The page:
Americans have swapped one vice for another, and it could be taking months, if not years, off our lives. New research suggests that although the number of smokers in the United States has decreased by 20% in the past 15 years, the number of obese Americans has increased by 48%. If the trends continue, the dangers of obesity will overshadow the public health gains from reduced smoking over the next decade.
The study draws upon data from national health surveys conducted over the past few decades, some stretching back to 1971, which covered a few hundred thousand people. The authors calculated how smoking and obesity affected life span between 1990 and 2005 (the most recent year for which data were available) and extrapolated those rates forward until 2020. According to this analysis, obesity will rob a typical 18-year-old in 2020 of 0.71 years (260 days) of life and 0.91 years (332 days) of quality of life.
More specifically, the average life span gain from not smoking, 0.31 years, was one-third of the average harm done by adding weight, 1.02 years. The paper also reports that, in the highly unlikely event that all Americans quit smoking and reach a normal weight by 2020, the average life span would increase by 3.76 years and 5.16 quality-adjusted years.
The study, which appears  today in The New England Journal of Medicine, comes with a number of caveats, says lead author Susan Stewart, an expert on aging at the National Bureau of Economic Research in Cambridge, Massachusetts. "We don't want to be alarmist," she says. "For an individual, it's probably still worse to smoke than be obese," because smoking causes many acute health problems whereas obesity takes longer to corrode someone's health. It's just that more people are gaining weight than are cutting out smoking, so things look worse from a national perspective.
What's more, the paper does not argue that life span will decrease in absolute terms. Obese people will live longer in the future than they do today because of advances in medical care. But they would live even longer if they curbed their weight. As co-author David Cutler, an economist at Harvard University, puts it, "If you get a $10,000 raise, are you happy if someone steals $2000 from you?"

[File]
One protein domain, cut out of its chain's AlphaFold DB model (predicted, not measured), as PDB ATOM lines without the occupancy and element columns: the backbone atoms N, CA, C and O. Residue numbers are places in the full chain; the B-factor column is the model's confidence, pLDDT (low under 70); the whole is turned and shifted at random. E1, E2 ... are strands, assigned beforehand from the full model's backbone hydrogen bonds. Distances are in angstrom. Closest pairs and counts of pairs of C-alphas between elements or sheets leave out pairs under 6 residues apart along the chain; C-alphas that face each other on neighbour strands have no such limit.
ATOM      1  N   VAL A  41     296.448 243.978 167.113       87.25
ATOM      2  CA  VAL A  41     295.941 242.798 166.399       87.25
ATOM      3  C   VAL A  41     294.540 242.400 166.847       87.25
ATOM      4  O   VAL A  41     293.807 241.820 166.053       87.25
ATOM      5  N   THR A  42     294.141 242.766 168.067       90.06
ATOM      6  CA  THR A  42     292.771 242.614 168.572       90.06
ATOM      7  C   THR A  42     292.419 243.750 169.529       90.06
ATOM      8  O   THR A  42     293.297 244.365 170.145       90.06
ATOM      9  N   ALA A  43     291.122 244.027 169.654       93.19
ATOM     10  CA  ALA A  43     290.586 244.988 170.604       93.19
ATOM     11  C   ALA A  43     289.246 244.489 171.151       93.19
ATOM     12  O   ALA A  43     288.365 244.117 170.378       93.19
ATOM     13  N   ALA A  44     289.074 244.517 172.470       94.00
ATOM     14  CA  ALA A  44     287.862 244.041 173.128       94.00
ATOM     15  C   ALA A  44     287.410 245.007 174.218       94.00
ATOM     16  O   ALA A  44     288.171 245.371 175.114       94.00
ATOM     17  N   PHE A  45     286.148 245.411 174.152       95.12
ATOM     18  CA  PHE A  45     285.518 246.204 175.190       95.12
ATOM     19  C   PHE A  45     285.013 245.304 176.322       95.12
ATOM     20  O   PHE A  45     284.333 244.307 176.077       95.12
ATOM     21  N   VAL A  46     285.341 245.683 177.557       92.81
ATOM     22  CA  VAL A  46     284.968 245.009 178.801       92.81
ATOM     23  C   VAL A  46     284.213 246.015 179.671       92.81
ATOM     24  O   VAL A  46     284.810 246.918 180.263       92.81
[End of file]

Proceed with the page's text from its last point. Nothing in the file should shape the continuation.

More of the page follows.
Stewart says the paper should help doctors and health officials decide where to invest funds to help the greatest number of people. However, other public health experts question the findings. David Williamson, an epidemiologist at Emory University in Atlanta, says that the researchers don't furnish the usual indicators of statistical significance for their projections, such as error bars. "I don't know how seriously to take it."
Williamson also criticizes the somewhat arbitrary decision to use a 15-year trend line to make projections. The national health surveys incorporated into the study yield different information about how detrimental obesity really is. He says that more-recent data, covering the years 2000 to 2005, suggest that being overweight is not as bad as doctors once feared--slightly overweight people even seem to live longer than people of normal weight. Indeed, when Cutler and Stewart calculate in their paper how much the average life span would decrease if their trend line reached back only 5 years, they found less-dramatic results: a reduction of 0.10 years (37 days) and 0.17 quality-adjusted years (62 days) by 2020 for an average 18-year-old.
Regardless of the specific numbers, Cutler and Stewart note that the overall trend is the same: The rise in obesity will overwhelm the benefits from a smoking reduction in the future. That's true, they note, even if obesity rates increase as little as 0.15% per year over the next 15 years.